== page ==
A high definition version of Canal+ 1 (Canal+ 1 HD) now is called "#0"; started on 29 January 2008, together with HD versions of Canal+ Deportes (now Movistar Deportes) and Canal+ DCine (now Movistar Drama) broadcast from Astra 1KR.


During 2007 Telefónica ran trials of VDSL services up to 52 Mbit/s - However, the results were not as good as expected. For this reason, Telefónica will use FTTH for future IPTV services. Now Telefónica use Movistar+ in IPTV and Satellite.

Internet services

Available streaming service providers include Netflix, Amazon Prime Video, HBO España, Movistar+ Lite, DAZN, FlixOlé, Filmin, Rakuten TV or Disney+.[18][19] Atresmedia and Mediaset España launched their own pay services: Atresplayer Premium and Mitele Plus, respectively,[18] which are upgraded versions of their freely available services Atresplayer [es] and Mitele [es] offering exclusive content on-demand. Free streaming services also include RTVE's RTVE Play and Pluto TV.[20]



During the more than three decades of TVE's monopoly over TV broadcasting, TVE delivered a diverse fiction offer, both in terms of dramas and comedies as well as different production standards, although there was no special interest in an extended run of their series, and many of them simply often fit a prototypical one season & 13 episode profile.[21] TVE also imported fiction series from the United States.[21]

During the 1960s and 1970s, the scope of domestic fiction focused on theatrical and literary adaptations as well as region-themed fiction; in the particular case of comedy, productions underpinned the sense of costumbrismo and everyday life.[22]

By the early 1990s, in the context of the entry of the private channels, domestically-produced comedy fiction series seized on the prime time slot, until then a dominion of game shows, foreign series and domestic dramas.[23] A tendency to lengthen the duration of the episodes of comedy series manifested in this transitional period.[23]

After its kickstart in 2018, Turkish soap operas had become popular in Spain by 2021.[24] Also in the 2020s, low-budget "uplifting" German films had become a staple of the sobremesa timeslot on weekends (on TVE and Antena 3).[25] Driven by appeals to nostalgia, 2021 saw a number of projects remaking or reviving former Spanish fiction series.[26]

See also


  1. ^ Cid, Mikel (23 April 2015). "La historia de Canal+ en España, desde las emisiones codificadas a Telefónica". Xataka.
  2. ^ "Sogecable lanza Canalsatélite, la mayor oferta de televisión por satélite en España". El País. 13 January 1994.
  3. ^ Beceiro Ribela, Sagrario (2010). "El nacimiento de la televisión digital de pago por satélite en España". Trípodos. Facultat de Comunicació i Relacions Internacionals Blanquerna (26): 134.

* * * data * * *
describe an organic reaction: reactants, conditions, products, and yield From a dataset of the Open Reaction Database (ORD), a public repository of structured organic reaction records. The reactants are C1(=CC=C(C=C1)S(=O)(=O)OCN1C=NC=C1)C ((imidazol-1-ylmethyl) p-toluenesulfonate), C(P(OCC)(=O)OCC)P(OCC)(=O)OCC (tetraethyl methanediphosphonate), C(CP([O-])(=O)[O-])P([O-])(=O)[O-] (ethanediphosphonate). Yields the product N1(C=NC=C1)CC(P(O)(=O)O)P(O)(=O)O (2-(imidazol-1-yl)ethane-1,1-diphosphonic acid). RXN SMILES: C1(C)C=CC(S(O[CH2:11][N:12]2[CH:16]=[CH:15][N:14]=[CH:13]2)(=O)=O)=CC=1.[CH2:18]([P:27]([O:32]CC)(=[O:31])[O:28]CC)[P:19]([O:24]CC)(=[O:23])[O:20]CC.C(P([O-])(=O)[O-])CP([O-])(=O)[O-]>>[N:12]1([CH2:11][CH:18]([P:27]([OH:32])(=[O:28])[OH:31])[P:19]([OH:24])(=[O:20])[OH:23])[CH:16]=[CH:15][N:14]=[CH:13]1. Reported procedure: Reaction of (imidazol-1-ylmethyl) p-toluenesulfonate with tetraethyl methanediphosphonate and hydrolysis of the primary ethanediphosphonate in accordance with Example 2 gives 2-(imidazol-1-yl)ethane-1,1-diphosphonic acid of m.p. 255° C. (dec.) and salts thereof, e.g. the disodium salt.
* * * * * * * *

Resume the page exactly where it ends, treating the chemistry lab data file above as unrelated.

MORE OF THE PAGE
4. ^ Beceiro Ribela 2010, p. 134.
  5. ^ García Santamaría, José Vicente; Barranquero Carretero, Alejandro; Rosique Cedillo, Gloria (2017). "El mercado televisivo español del siglo XXI: concentración y precariedad". Observatorio. 11 (3): 146. doi:10.15847/obsOBS1132017774. ISSN 1646-5954.
  6. ^ García Santamaría, Barranquero Carretero & Rosique Cedillo 2017, p. 149.
  7. ^ Pérez Rufí 2020, p. 54.
  8. ^ Gómez, Rosario G. (25 November 2005). "El Gobierno adjudica a La Sexta el cuarto canal de televisión privada". El País.
  9. ^ Pérez Rufí 2020, p. 45.
  10. ^ a b Pérez Rufí 2020, pp. 52–53.
  11. ^ "Telecinco cumple 20 años siendo la televisión privada más vista de nuestro país". Mundoplus. March 2010.
  12. ^ Pérez Rufí 2020, p. 53.
  13. ^ "Gestevisión Telecinco pasa a ser Mediaset España Comunicación". 13 April 2011.
  14. ^ Forcada, D. (21 April 2015). "Prisa pujará por un nuevo canal tras sacar 550 millones por la venta de Cuatro". El Confidencial.
  15. ^ Espinel, Rodrigo (25 January 2020). "¿Cuáles son las cadenas de televisión autonómicas más vistas?". Producción audiovisual.
  16. ^ "Monthly Analysis of TV Audience - November 2020" (PDF). Barlovento Comunicación. Retrieved December 29, 2020.
  17. ^ "Diales. Frecuencias y Diales Movistar+ - Movistar+".
  18. ^ a b "La televisión del futuro vuelve a los anuncios". La Vanguardia. 15 October 2019.
  19. ^ Fernández, Eduardo (25 March 2020). "Disney+ se suma a la guerra del streaming: "Al final se quedarán los indispensables y nosotros lo somos"". El Mundo.
  20. ^ González, Gabriela (26 March 2021). "Pluto TV cumple cinco meses con tres nuevos canales gratis: así ha evolucionado la nueva plataforma de televisión online gratuita". GenBeta.
  21. ^ a b Hidalgo-Marí & Ferrer Ceresola 2018, pp. 227–228.
  22. ^ Hidalgo-Marí & Ferrer Ceresola 2018, p. 229.
  23. ^ a b Hidalgo-Marí & Ferrer Ceresola 2018, p. 235.
  24. ^ Roces, Pablo R.; Hurtado, Lluís Miquel (27 February 2021). "Turkish Soap Operas Flourish Worldwide. Their Audience is Successful and Erdogan Uses Them as a Political Weapon".
  25. ^ Sánchez, Nacho (4 April 2021). "Así conquistó el cine alemán la hora de la siesta". El País.
  26. ^ Robaina González, Paula (18 April 2021). "Javier Mendo y Gracia Olayo vuelven a interpretar a Borja Ruano y Rosa Ruano en 'Los protegidos. El regreso'". FormulaTV.

External links

This page was last edited on 21 October 2021, at 16:58